The Ruhr valley has long served as a primary base of heavy industry for the German nation. In World War II, for example, the region processed millions of tons of raw materials to make the steel used to conquer its neighbors.
The area teemed with factories running round the clock, along with a canal and rail system providing efficient transport to receiving docks. And all around, farmers plied the thousands of acres of land that kept the soldiers and citizens of the Third Reich from going hungry.
And nearby, watching at different points in the valley, standing like majestic monuments to man’s efficiency, laid the sources that made it all possible.
They provided the electricity to keep the machinery running without end, and the water to quench the thirst of the workers, as well as millions of others who depended upon them to carry out their livelihoods. They were, of course, the cluster of dams that controlled the flow of the many rivers which coursed throughout the valley, and whose presence weighed heavy on the minds of British war planners. Such structures were viewed as strategic targets at the top of the list to be destroyed…if they could.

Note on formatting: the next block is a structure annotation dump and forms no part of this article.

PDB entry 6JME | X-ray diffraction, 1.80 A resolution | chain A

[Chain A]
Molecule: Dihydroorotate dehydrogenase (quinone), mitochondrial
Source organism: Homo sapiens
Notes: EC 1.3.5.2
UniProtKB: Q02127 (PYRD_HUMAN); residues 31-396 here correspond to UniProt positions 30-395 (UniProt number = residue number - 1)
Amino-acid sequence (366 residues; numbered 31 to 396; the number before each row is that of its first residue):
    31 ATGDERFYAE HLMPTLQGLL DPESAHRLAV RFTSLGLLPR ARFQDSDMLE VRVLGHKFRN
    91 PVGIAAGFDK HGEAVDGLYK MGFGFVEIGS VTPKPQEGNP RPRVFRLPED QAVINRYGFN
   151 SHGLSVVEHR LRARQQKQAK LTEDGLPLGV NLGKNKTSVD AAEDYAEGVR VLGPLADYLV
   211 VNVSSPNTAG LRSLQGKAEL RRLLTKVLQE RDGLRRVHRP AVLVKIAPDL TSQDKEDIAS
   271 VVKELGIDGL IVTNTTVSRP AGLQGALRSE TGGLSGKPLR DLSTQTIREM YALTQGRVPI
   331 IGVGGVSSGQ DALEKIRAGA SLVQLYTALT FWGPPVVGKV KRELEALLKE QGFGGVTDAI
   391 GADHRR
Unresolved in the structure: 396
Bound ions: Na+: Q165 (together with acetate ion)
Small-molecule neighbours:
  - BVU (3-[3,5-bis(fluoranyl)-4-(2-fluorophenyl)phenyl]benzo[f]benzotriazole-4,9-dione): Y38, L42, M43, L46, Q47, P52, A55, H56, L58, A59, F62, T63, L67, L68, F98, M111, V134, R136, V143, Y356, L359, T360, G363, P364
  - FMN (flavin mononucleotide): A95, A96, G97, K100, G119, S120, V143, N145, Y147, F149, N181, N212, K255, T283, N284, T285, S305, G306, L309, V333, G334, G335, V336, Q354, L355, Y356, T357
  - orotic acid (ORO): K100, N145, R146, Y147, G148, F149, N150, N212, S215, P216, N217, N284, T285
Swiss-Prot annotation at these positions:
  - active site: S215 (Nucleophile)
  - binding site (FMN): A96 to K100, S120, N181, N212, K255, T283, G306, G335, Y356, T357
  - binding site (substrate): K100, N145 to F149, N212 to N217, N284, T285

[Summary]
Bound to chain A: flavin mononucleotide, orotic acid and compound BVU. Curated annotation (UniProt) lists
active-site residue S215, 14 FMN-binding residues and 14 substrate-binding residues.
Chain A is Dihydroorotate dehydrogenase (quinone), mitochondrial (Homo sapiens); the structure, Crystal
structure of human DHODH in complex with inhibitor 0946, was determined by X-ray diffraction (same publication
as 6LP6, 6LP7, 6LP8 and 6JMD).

The British war planners knew they had to destroy these dams, but, with no weapons system accurate enough to do the job, the idea remained in limbo even after the war passed through its second and third years. By this point Germany was being bombed, yet the dams stood defiant simply because no one put forth a plan worthy enough to attack them with any effect.
That is, until a gifted British aircraft designer named Barnes Wallis began studying the issue, and became convinced he could find a way to destroy them.
Over the next several months, this man, designer of the Vickers Wellington medium bomber used in the early raids against Germany, came up with several unorthodox methods to test his theories. The end result was one of the most unusual, yet brilliant, creations in the history of warfare – a bomb that skipped across water as effortlessly as a stone, yet once contacting its target held on to it until it sunk to a predetermined depth and exploded.